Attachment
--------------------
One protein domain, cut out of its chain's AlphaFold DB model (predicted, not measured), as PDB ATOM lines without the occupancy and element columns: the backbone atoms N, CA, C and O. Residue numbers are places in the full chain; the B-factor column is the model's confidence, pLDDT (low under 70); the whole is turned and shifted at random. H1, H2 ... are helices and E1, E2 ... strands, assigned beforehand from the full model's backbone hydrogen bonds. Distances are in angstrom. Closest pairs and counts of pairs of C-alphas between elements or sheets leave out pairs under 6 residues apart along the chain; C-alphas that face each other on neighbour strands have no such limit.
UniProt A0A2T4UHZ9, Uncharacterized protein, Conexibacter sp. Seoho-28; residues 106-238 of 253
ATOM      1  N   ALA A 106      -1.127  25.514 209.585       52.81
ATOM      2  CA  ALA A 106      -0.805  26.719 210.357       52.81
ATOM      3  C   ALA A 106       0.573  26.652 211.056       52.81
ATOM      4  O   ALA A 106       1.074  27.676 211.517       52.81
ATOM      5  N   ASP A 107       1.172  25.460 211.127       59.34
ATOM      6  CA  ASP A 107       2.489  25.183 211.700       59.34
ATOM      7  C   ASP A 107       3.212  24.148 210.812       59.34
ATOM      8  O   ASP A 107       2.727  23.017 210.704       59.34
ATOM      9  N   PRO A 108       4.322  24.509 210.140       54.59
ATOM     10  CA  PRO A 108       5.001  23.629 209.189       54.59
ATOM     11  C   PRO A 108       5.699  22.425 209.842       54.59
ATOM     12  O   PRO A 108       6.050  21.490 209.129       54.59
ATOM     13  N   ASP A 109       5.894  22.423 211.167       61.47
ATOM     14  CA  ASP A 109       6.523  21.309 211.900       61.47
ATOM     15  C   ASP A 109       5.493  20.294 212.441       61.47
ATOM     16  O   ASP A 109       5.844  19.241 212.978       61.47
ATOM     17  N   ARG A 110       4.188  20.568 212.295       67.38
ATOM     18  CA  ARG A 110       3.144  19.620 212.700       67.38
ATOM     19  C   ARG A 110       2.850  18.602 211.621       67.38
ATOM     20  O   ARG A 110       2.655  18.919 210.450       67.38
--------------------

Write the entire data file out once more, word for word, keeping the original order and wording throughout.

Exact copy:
One protein domain, cut out of its chain's AlphaFold DB model (predicted, not measured), as PDB ATOM lines without the occupancy and element columns: the backbone atoms N, CA, C and O. Residue numbers are places in the full chain; the B-factor column is the model's confidence, pLDDT (low under 70); the whole is turned and shifted at random. H1, H2 ... are helices and E1, E2 ... strands, assigned beforehand from the full model's backbone hydrogen bonds. Distances are in angstrom. Closest pairs and counts of pairs of C-alphas between elements or sheets leave out pairs under 6 residues apart along the chain; C-alphas that face each other on neighbour strands have no such limit.
UniProt A0A2T4UHZ9, Uncharacterized protein, Conexibacter sp. Seoho-28; residues 106-238 of 253
ATOM      1  N   ALA A 106      -1.127  25.514 209.585       52.81
ATOM      2  CA  ALA A 106      -0.805  26.719 210.357       52.81
ATOM      3  C   ALA A 106       0.573  26.652 211.056       52.81
ATOM      4  O   ALA A 106       1.074  27.676 211.517       52.81
ATOM      5  N   ASP A 107       1.172  25.460 211.127       59.34
ATOM      6  CA  ASP A 107       2.489  25.183 211.700       59.34
ATOM      7  C   ASP A 107       3.212  24.148 210.812       59.34
ATOM      8  O   ASP A 107       2.727  23.017 210.704       59.34
ATOM      9  N   PRO A 108       4.322  24.509 210.140       54.59
ATOM     10  CA  PRO A 108       5.001  23.629 209.189       54.59
ATOM     11  C   PRO A 108       5.699  22.425 209.842       54.59
ATOM     12  O   PRO A 108       6.050  21.490 209.129       54.59
ATOM     13  N   ASP A 109       5.894  22.423 211.167       61.47
ATOM     14  CA  ASP A 109       6.523  21.309 211.900       61.47
ATOM     15  C   ASP A 109       5.493  20.294 212.441       61.47
ATOM     16  O   ASP A 109       5.844  19.241 212.978       61.47
ATOM     17  N   ARG A 110       4.188  20.568 212.295       67.38
ATOM     18  CA  ARG A 110       3.144  19.620 212.700       67.38
ATOM     19  C   ARG A 110       2.850  18.602 211.621       67.38
ATOM     20  O   ARG A 110       2.655  18.919 210.450       67.38